The ride home in the car was restful after our exhaustive trek around the zoo that hot summer day. I glanced in the rearview mirror at my two grandsons who were peacefully sipping their lemonade.
In a grandmotherly attempt to strike up a conversation, I queried, “So, Noah, what was your favorite animal to see today?”
“Grammy,” he said with all the egalitarian clarity that a 3-year-old can muster, “We don’t need to do favorites. We just went to the zoo.” Clearly he had loved the whole experience and didn’t see any need to compare. That ended the discussion but began my consideration of the profundity of his comment.
I pondered the tendency to compare persons, places, and things. To stack them up in order of worthiness. To assign them value in contrast to others. Certainly there is a place for wise evaluation, but I began to realize that many comparisons are downright harmful and that often the most damaging ones go on quietly in thought. We compare ourselves to others and feel either superior or inferior. We worry about our children based on how they stack up to their peers, and this can hinder their progress. We judge people’s social, racial, sexual, and religious status and unwittingly exclude them. And recently, hateful put-downs of teens by other teens have even resulted in deaths.
Then my thoughts turned to the wisdom of Christ Jesus, who counseled, “Judge not according to the appearance, but judge righteous judgment” (John 7:24). Throughout his ministry, the Master demonstrated the power of this righteous judgment. He confronted poverty, contagious disease, deformity, immoral behavior, selfishness, greed, insanity, violent weather, and even death with healing authority. He had all the evidence through the five physical senses to evaluate these situations as hopeless, helpless, dangerous, and evil, but he chose to judge righteously, or to see as God sees. And we know that the effect of his viewing brought harmony, health, and peace in these situations.
Is it possible then that the wisest and most needed evaluation is always to ask, What can I see of God, of good, in this situation? Or better still, What is God seeing right here? Would this do the most for protecting, supporting, governing, relating, and sustaining good for everyone and everything in our world?
One day while I was out for a walk, I learned a little more about “judging righteous judgment.” I was praying about a family member in a difficult situation. At just that moment, a young man who was a friend of the family ran by. He stopped to greet me politely and asked about this family member. “Oh, she’s just fine,” I said in avoidance. But as he ran off, silent tears slid down my cheeks, as I compared what I perceived as his easy life with her very difficult one.
Then thundering into my thoughts came, “There is only one Life, and that is Me. And I feel great about My Life!” I felt this thought was from God. I remembered a loved passage from the Christian Science textbook, in which Mary Baker Eddy says: “Deity was satisfied with His work. How could He be otherwise, since the spiritual creation was the outgrowth, the emanation, of His infinite self-containment and immortal wisdom?” (“Science and Health with Key to the Scriptures,” p. 519). As I continued on my walk, I was filled with great peace as I considered this self-evaluation of Life, God.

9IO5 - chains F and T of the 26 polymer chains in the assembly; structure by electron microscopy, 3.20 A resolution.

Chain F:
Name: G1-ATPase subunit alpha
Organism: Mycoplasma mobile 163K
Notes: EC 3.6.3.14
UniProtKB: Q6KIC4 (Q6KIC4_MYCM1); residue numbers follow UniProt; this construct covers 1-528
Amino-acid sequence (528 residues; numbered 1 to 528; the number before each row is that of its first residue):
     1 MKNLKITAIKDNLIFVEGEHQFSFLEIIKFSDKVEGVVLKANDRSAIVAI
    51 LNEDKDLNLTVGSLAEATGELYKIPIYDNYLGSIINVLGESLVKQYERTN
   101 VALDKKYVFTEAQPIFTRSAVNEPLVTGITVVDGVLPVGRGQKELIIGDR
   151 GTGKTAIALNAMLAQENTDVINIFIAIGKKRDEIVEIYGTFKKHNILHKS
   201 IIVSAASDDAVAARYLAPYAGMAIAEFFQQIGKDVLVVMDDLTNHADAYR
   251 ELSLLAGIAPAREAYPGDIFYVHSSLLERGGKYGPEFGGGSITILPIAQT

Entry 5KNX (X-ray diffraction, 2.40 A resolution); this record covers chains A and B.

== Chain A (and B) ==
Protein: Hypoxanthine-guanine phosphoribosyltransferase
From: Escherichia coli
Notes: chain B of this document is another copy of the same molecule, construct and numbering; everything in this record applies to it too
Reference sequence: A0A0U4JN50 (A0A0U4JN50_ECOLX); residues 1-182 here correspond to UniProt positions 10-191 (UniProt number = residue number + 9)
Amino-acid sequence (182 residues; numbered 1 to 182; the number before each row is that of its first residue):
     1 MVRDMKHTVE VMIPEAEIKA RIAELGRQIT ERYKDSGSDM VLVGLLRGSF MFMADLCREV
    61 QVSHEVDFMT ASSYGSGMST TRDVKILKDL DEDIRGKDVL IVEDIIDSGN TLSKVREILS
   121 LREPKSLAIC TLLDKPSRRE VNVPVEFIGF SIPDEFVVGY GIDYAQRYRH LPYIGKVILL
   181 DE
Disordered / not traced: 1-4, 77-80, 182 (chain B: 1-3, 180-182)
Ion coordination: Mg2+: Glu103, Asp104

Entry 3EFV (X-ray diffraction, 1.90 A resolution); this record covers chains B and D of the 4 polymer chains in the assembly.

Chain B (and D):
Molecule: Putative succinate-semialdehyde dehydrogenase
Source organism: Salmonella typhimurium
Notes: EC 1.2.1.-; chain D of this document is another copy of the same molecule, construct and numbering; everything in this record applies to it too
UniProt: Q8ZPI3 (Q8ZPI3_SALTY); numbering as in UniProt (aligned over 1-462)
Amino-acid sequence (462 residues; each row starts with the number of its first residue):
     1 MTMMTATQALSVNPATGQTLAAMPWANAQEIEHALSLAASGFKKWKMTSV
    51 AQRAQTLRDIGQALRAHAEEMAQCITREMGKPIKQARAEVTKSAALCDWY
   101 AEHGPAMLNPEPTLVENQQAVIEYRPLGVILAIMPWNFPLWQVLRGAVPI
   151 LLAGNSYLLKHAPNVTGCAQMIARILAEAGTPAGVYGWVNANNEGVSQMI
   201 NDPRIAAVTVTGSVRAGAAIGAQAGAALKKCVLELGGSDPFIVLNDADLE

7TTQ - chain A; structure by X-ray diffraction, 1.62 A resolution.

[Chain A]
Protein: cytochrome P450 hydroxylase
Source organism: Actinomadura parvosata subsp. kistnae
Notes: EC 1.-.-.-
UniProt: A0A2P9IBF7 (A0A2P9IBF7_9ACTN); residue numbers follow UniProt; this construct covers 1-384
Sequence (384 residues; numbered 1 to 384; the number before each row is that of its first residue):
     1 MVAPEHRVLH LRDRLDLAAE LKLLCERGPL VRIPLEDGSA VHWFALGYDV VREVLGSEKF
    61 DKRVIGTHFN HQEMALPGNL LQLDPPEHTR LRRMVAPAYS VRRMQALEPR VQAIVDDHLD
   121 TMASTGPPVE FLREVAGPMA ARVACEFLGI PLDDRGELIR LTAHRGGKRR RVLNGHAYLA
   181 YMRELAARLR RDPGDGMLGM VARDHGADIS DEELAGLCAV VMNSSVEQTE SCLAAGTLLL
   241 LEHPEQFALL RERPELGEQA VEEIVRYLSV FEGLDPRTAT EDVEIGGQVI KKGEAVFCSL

From then on, I began making it a practice when visiting with this family member to look for evidences of God’s goodness shining through the difficult situation – her bed made with a lovely patchwork quilt expressed God’s orderliness and beauty; her unflagging determination to finish college expressed God’s constancy and dominion. And finally one day I realized that I could look at this dear one and really rejoice in her life. It expressed Life’s goodness so clearly and always really had.
Mrs. Eddy expanded upon the healing effect of seeing as divine Love sees when she defined Love as incomparable. She wrote: “Love. What a word! I am in awe before it. Over what worlds on worlds it hath range and is sovereign! the underived, the incomparable, the infinite All of good, the alone God, is Love” (“Miscellaneous Writings 1883-1896,” pp. 249-250). In such All-in-allness there is no comparison of relative goodness, only the wholeness, completeness, and all-inclusiveness of Good.
Since my grandson’s comment that day, I’ve been more alert to red-flag moments of comparison. Oh sure, I still have the two most amazing grandsons in the whole world, but it’s because they inspire me to celebrate everything as incomparably amazing and wonderful. I’m going to stop comparing, and get on with enjoying the diversity, wonder, and uniqueness of all of God’s ideas!